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Australian investigated for mask stockpile scam

“There are opportunists who are looking for any victim,” Scott Brady, US Attorney for the Western District of Pennsylvania, told the Los Angeles Times.

The FBI and Brady have declined to name the Australian or the Pittsburgh middleman.

The scam was detected when the FBI and prosecutors investigated whether they could intercept the huge stockpile of masks under the Defence Production Act invoked by US President Donald Trump.

The US government has the power under the act to seize supplies.

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The union launched the global search for masks and other personal protective equipment in response to pleas from frontline healthcare workers who needed protection.

It led them to the Pittsburgh businessman.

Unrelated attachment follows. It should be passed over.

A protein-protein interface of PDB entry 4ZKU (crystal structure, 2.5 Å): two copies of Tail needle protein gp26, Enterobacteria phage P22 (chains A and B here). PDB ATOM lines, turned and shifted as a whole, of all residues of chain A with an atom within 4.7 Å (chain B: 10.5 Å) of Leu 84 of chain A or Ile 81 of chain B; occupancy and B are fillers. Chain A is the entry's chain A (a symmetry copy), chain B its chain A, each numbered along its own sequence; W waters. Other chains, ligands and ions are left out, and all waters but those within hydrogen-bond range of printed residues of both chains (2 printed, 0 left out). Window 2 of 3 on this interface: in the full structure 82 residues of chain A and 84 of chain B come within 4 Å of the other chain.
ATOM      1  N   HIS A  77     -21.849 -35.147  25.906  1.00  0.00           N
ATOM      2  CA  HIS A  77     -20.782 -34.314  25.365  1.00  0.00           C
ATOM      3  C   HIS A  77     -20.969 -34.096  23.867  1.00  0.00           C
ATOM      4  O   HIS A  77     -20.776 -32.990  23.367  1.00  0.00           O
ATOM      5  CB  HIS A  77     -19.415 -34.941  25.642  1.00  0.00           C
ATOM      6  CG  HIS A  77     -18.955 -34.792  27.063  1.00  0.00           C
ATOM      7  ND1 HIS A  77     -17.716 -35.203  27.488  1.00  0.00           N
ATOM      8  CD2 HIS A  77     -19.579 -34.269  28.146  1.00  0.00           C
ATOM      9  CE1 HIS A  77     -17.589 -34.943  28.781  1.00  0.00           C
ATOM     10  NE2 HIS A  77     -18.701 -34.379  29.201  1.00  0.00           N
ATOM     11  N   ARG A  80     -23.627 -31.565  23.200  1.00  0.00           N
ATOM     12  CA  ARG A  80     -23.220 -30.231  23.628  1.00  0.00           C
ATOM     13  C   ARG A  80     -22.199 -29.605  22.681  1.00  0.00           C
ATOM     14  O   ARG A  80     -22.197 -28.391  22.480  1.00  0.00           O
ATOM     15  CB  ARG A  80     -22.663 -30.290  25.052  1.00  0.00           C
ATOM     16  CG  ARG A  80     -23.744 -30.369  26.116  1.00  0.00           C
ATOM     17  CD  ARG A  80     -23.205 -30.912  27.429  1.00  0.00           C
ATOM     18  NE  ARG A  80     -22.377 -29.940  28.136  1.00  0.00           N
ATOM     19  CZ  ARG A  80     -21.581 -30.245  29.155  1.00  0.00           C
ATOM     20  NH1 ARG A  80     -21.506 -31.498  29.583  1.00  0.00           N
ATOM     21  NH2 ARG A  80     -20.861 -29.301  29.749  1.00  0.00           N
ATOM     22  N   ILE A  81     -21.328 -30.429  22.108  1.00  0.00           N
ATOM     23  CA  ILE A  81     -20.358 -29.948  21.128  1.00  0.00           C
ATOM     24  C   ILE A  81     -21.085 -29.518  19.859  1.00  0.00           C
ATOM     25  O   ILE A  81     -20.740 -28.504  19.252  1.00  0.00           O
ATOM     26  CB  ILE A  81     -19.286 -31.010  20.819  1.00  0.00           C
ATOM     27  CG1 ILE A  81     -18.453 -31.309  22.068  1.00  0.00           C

The businessman had been using WhatsApp to connect with the Australian broker and a supplier in Kuwait.

The Australian and the Kuwaiti supplier are now targets of the US investigation.

Prosecutors said the union and the Pittsburgh businessman appear to be among a string of middlemen fooled by the scam.

No money was exchanged but desperate hospitals were hit hard by the ruse.

Healthcare company Kaiser Permanente had placed an order for 6 million masks, but received nothing.

“We believe we disrupted fraud,” Brady said.

“We are seeing [personal protective equipment] fraud in every variation, but mostly in respect to N95 masks.

“We have an anxious public, and resources are strained.”

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Union spokesman Steve Trossman said hospitals desperate for equipment for their employees were encountering roadblocks and fraudsters.

“We know hospitals and others are facing the same issues as states, counties, cities and everyone else: shipments delayed, deals falling through, bidding wars, suppliers committing the same stock to multiple buyers, fraudulent actors and federal government intervention,” Trossman said.

“One major health system has since told us that for every 100 leads they get on supplies, 99 fall through.”

AAP

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